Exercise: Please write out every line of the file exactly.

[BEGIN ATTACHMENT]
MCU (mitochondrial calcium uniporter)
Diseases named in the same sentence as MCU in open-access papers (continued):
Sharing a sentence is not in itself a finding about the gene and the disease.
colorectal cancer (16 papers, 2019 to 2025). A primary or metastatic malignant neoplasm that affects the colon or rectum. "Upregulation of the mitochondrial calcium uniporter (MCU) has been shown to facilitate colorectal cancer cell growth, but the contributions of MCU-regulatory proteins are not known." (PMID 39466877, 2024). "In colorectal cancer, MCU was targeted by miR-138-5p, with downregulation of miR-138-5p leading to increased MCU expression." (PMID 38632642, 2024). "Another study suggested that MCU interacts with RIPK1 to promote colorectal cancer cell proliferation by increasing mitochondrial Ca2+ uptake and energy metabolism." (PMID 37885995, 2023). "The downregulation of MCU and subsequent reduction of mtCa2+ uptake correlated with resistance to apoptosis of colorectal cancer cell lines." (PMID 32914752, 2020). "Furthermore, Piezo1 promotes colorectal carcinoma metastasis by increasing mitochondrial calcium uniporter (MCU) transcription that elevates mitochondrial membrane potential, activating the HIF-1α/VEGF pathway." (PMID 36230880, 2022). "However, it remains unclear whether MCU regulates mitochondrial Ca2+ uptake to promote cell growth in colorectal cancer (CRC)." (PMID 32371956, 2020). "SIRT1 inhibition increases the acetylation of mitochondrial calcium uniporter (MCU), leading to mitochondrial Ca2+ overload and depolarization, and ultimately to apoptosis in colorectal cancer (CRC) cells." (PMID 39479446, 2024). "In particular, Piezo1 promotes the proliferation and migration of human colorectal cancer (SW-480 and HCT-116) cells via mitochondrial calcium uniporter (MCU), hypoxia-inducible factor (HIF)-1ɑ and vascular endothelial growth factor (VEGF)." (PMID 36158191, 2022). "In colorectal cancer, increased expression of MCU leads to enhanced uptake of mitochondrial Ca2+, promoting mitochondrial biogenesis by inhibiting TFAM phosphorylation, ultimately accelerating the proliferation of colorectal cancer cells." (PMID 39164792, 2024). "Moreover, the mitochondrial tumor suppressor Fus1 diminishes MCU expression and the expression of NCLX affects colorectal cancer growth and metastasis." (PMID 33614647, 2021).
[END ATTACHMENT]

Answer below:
MCU (mitochondrial calcium uniporter)
Diseases named in the same sentence as MCU in open-access papers (continued):
Sharing a sentence is not in itself a finding about the gene and the disease.
colorectal cancer (16 papers, 2019 to 2025). A primary or metastatic malignant neoplasm that affects the colon or rectum. "Upregulation of the mitochondrial calcium uniporter (MCU) has been shown to facilitate colorectal cancer cell growth, but the contributions of MCU-regulatory proteins are not known." (PMID 39466877, 2024). "In colorectal cancer, MCU was targeted by miR-138-5p, with downregulation of miR-138-5p leading to increased MCU expression." (PMID 38632642, 2024). "Another study suggested that MCU interacts with RIPK1 to promote colorectal cancer cell proliferation by increasing mitochondrial Ca2+ uptake and energy metabolism." (PMID 37885995, 2023). "The downregulation of MCU and subsequent reduction of mtCa2+ uptake correlated with resistance to apoptosis of colorectal cancer cell lines." (PMID 32914752, 2020). "Furthermore, Piezo1 promotes colorectal carcinoma metastasis by increasing mitochondrial calcium uniporter (MCU) transcription that elevates mitochondrial membrane potential, activating the HIF-1α/VEGF pathway." (PMID 36230880, 2022). "However, it remains unclear whether MCU regulates mitochondrial Ca2+ uptake to promote cell growth in colorectal cancer (CRC)." (PMID 32371956, 2020). "SIRT1 inhibition increases the acetylation of mitochondrial calcium uniporter (MCU), leading to mitochondrial Ca2+ overload and depolarization, and ultimately to apoptosis in colorectal cancer (CRC) cells." (PMID 39479446, 2024). "In particular, Piezo1 promotes the proliferation and migration of human colorectal cancer (SW-480 and HCT-116) cells via mitochondrial calcium uniporter (MCU), hypoxia-inducible factor (HIF)-1ɑ and vascular endothelial growth factor (VEGF)." (PMID 36158191, 2022). "In colorectal cancer, increased expression of MCU leads to enhanced uptake of mitochondrial Ca2+, promoting mitochondrial biogenesis by inhibiting TFAM phosphorylation, ultimately accelerating the proliferation of colorectal cancer cells." (PMID 39164792, 2024). "Moreover, the mitochondrial tumor suppressor Fus1 diminishes MCU expression and the expression of NCLX affects colorectal cancer growth and metastasis." (PMID 33614647, 2021).